FIG. 11 is a flow chart showing operation of node 900 acting as a seed node. The logic flow begins at step 1101 where a SEED_NOTIF message is received by receiver 902. Upon receipt of the SEED_NOTIF message, logic circuitry 901 instructs transmitter 903 to begin transmitting flood messages (step 1103). As discussed above, when any node receives two flood messages from differing seeds, and having the same route identifier, the route information is passed to the overlay communication system and flooding stops for that geographic area. Thus, at step 1105 a FLOOD_STOP message is received by receiver 902.

FIG. 12 is a flow chart showing operation of node 900 acting as a third node within communication system 100. In particular, a first node wishes to discover a route to a second node. The third node aids in route discovery by transmitting route information to the overlay communication system when two flood messages are received from differing seeds having the same route identifier. The logic flow begins at step 1201 where a first route discovery message (flood message) is received by receiver 902 from a first seed node. The message is analyzed by logic circuitry 901 to determine a seed node identifier, a route identifier, and route information (step 1203). This information is stored in storage 904 at step 1205. At step 1207 logic circuitry 901 analyzes storage 904 to determine if prior flood messages were received having different seed node identifiers and similar route identifiers. If the above is true, then the logic flow continues to step 1209 where route obtained from the two flood messages (i.e., the route between the two seed nodes) is passed to overlay the overlay communication system and a FLOOD_STOP message is received at step 1211. If, at step 1207, logic circuitry 901 determines that the first and the second seed identifiers do not differ, or that the first and the second route identifiers do differ, then the logic flow continues to step 1213 where the message is rebroadcast as part of standard flooding, and the logic flow returns to step 1201.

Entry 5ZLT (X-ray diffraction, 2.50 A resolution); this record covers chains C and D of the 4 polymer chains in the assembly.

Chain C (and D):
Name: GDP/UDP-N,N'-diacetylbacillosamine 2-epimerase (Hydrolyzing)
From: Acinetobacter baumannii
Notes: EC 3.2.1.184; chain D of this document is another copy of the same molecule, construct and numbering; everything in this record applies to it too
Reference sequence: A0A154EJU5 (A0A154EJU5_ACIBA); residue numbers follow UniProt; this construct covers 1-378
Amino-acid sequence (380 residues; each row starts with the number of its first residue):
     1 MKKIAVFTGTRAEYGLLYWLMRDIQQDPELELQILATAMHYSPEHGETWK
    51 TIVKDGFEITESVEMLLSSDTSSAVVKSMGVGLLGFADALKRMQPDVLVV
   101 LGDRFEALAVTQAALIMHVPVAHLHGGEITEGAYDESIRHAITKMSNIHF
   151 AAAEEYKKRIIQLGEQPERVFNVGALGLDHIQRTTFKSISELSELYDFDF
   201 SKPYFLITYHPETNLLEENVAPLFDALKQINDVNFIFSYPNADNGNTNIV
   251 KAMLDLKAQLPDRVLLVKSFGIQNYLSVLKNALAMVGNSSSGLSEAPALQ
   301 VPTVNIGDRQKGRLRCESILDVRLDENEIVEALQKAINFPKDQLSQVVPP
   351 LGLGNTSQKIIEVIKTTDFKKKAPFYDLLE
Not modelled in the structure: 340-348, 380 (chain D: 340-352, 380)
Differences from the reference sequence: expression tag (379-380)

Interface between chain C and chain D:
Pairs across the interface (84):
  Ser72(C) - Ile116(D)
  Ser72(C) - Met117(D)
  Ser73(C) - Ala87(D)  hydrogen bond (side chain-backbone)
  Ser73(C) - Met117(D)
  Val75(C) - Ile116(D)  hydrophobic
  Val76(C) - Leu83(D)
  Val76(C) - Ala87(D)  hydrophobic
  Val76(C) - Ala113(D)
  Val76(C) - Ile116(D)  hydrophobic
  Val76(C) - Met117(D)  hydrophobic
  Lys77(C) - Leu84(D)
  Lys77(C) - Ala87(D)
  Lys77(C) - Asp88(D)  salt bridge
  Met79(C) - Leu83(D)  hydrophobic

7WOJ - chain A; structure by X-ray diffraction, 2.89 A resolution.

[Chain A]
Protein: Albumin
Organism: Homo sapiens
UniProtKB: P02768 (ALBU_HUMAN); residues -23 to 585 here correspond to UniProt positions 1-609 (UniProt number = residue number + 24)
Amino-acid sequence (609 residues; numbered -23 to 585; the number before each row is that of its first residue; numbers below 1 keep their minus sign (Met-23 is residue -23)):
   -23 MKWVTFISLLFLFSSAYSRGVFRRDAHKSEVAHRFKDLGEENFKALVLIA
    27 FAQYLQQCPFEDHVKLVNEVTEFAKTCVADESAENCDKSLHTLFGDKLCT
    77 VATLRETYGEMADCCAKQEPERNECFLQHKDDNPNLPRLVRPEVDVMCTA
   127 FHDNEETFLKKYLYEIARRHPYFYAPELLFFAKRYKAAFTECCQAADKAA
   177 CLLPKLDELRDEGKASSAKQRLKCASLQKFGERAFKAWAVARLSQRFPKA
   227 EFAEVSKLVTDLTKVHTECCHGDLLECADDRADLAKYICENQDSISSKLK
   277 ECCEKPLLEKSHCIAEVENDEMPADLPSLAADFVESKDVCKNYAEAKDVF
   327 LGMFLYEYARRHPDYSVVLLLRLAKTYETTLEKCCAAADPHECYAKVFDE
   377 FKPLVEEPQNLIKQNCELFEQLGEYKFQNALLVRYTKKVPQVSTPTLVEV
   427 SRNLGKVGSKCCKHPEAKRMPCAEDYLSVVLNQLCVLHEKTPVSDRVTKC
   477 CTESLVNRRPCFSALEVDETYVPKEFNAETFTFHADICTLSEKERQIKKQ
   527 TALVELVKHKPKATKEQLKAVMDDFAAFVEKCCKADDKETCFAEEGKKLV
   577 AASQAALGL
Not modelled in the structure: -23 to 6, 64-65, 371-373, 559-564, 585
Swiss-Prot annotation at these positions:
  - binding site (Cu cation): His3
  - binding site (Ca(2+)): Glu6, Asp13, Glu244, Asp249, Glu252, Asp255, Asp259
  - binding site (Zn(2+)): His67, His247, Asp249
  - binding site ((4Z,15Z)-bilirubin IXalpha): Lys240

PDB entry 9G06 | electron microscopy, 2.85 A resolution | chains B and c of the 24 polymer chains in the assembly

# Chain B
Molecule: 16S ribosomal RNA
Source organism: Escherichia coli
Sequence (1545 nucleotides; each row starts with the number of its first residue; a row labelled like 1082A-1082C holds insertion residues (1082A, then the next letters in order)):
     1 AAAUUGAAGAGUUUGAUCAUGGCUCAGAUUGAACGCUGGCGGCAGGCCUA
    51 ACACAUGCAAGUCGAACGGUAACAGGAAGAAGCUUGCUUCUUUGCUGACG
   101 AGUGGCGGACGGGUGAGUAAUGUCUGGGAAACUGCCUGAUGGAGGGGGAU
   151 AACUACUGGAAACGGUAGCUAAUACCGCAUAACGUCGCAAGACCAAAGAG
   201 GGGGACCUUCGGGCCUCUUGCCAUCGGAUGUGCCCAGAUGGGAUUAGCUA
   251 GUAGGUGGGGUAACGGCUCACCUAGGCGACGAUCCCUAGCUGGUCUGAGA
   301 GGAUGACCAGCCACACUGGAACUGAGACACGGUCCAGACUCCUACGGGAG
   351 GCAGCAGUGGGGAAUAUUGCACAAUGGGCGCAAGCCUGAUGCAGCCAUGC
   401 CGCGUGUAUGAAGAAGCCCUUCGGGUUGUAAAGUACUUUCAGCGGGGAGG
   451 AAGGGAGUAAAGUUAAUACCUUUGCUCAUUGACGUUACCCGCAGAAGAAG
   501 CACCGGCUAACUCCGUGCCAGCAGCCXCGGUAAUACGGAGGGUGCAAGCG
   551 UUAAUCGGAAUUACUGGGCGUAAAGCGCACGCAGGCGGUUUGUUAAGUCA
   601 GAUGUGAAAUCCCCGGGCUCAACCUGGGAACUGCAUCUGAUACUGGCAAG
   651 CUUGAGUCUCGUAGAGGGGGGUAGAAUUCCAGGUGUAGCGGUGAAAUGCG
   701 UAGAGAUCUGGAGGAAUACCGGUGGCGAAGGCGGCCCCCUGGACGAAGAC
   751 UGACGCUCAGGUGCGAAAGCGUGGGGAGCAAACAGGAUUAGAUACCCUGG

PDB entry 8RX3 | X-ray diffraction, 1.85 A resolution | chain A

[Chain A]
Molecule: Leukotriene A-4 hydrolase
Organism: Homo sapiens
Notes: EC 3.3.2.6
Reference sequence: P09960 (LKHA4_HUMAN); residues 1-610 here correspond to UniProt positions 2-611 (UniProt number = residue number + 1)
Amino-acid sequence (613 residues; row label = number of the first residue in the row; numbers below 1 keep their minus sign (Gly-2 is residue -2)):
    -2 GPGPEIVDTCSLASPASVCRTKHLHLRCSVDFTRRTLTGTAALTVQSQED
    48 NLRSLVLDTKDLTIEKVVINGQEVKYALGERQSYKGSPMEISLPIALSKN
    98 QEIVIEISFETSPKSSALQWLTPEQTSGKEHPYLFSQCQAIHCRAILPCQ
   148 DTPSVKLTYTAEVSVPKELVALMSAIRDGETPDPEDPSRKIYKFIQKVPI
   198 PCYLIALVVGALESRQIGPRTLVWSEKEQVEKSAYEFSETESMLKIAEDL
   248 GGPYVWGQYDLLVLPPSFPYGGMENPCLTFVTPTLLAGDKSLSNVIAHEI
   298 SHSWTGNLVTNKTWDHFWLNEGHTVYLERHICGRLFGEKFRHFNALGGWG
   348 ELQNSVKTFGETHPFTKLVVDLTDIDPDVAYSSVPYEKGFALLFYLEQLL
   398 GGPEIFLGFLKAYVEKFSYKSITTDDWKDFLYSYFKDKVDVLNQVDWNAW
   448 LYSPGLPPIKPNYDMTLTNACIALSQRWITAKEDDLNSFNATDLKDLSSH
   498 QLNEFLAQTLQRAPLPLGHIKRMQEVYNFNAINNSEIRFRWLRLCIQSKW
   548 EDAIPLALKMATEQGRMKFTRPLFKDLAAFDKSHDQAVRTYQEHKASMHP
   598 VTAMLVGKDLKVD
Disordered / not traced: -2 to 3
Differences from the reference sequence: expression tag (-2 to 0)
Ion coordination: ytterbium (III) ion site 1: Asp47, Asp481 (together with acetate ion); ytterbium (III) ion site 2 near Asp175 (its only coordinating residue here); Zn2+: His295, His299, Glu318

FIG. 13 is a flow chart showing operation of an overlay communication system. The logic flow begins at step 1301 where a receiver within the overlay communication system receives a message (RT_NEED) from a first node in an underlay communication system. As discussed above, the RT_NEED message is an indication to the overlay communication system that route information is needed form the first node to a second node within the underlay communication system, and contains identification information identifying both the first and the second nodes. In response, logic circuitry 901 determines the locations of seed nodes within the underlay communication system (step 1303) and broadcasts a message (SEED_NOTIF) to the seed nodes causing the seed nodes to begin broadcasting route discovery messages (step 1305). At step 1307 a plurality of route segments are received from various nodes within the underlay communication system. As discussed above, the route segments contain route information between two seeds. From the route segments, logic circuitry determines a route between the first and the second nodes within the underlay communication system (step 1309). Finally, at step 1311 the route is transmitted to the first node within the underlay communication system.